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Interest on fixed rate mortgages at six-year low

The interest charged on two-year fixed rate mortgages fell to a six-and-a-half-year low during February in a further sign that competition was slowly returning to the market, figures showed today.

The average cost of a two-year loan dropped to 3.88% during the month, down from 3.97% in January, to stand at its lowest level since July 2003, according to the Bank of England.

There was also a fall in the average cost of a five-year fixed rate mortgage, with this dropping to 5.49% from 5.56%, while tracker rates increased slightly to 3.69%, although they remained at their second lowest level since records began in 1997.

A number of banks and building societies cut their rates during February, with many launching new best-buy deals in a bid to tempt borrowers to remortgage away from their lenders' standard variable rates.

There was also a big increase in the number of products available for people with only small deposits, as lenders became more comfortable with the risk these borrowers represented.

The number of different mortgage products available also broke through the 2,000 barrier for the first time in more than a year during the month.

But despite the improvement in mortgage rates, the cost of unsecured borrowing increased or remained the same during February.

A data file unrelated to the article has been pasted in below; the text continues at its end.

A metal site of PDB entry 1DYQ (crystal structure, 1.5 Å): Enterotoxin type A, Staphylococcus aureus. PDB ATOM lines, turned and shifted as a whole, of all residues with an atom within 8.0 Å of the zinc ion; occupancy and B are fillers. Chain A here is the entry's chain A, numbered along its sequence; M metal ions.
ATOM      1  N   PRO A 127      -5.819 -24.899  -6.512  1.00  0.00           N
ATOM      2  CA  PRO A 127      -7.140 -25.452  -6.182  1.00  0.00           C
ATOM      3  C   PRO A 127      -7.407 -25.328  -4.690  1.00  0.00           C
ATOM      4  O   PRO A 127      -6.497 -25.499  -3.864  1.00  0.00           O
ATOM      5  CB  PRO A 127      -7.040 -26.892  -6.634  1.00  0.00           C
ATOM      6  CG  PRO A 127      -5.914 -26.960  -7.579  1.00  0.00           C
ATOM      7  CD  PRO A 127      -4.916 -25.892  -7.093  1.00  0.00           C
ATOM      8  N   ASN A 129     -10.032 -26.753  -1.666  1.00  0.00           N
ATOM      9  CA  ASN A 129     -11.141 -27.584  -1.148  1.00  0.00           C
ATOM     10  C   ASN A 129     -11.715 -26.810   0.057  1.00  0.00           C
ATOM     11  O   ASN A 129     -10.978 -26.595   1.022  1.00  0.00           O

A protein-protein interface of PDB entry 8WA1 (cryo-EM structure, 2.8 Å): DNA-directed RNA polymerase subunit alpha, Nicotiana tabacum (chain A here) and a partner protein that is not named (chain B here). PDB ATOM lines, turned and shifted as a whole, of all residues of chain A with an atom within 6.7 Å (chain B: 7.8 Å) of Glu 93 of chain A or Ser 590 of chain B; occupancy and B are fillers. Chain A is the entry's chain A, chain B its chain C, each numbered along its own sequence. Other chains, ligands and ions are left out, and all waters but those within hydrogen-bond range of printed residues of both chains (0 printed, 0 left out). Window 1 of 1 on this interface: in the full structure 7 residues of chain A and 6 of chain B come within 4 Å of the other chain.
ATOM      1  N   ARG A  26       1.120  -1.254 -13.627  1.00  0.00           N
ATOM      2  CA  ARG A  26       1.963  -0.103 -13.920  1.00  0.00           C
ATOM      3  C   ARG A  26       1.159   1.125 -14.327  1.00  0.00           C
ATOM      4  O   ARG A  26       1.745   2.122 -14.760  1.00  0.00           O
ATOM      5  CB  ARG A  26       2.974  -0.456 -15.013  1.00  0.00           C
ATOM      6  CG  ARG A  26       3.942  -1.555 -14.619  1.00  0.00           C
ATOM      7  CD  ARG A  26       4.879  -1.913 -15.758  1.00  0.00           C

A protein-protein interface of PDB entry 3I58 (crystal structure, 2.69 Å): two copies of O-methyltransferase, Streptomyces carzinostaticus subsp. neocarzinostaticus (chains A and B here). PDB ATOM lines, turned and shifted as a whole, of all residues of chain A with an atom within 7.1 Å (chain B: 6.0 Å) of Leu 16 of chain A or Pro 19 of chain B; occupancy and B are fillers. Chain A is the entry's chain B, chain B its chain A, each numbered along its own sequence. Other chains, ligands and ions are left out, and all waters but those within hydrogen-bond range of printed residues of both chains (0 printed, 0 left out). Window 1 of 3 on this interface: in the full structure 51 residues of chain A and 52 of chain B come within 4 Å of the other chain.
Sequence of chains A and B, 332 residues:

The average rate charged on a credit card rose to 16.51%, up from 16.37% in January.

It was the fifth consecutive month during which the rate has increased or stayed the same, pushing it up to its highest level since June 2006.

Loan and overdraft rates remained unchanged during the month, but at 18.95% the amount of interest people who go into the red are charged was only slightly below the record high of 18.97% reached in the second half of last year.

There was also further bad news for savers, with the average return paid on a fixed-rate bond dropping for the sixth consecutive month.

The products had been one of the few remaining havens for savers struggling to get a decent return on their cash, as banks and building societies rewarded people who were prepared to lock up their money for a set period of time with higher rates.

But interest paid on the bonds fell to an average of 2.39% during February, down from 2.41% in January, to stand at less than half of the recent peak of 6.06%, seen in July 2008.

Returns paid on branch-based instant access and notice accounts remained unchanged at 0.17% and 0.46% respectively, while there was a slight rise in ISA rates from 0.41% to 0.47% as providers geared up for the approaching ISA season.

Meanwhile, Barclays' lending arm, the Woolwich, bucked the recent trend for lenders to reduce their rates and the size of the deposits they require.

The group said it was pulling its fixed-rate and tracker deals for people borrowing 70% of their home's value, and instead replacing them with ones lending up to 60%, although it will continue to lend up to 85% on certain products.

It is also raising rates on its two-year fixed and tracker deals for people with a 25% deposit by 0.3%.

A spokeswoman said: "The changes are in response to very strong demand for our mortgages over recent weeks.

"It is important for us to preserve a controlled level of business that ensures we meet our desired levels of service."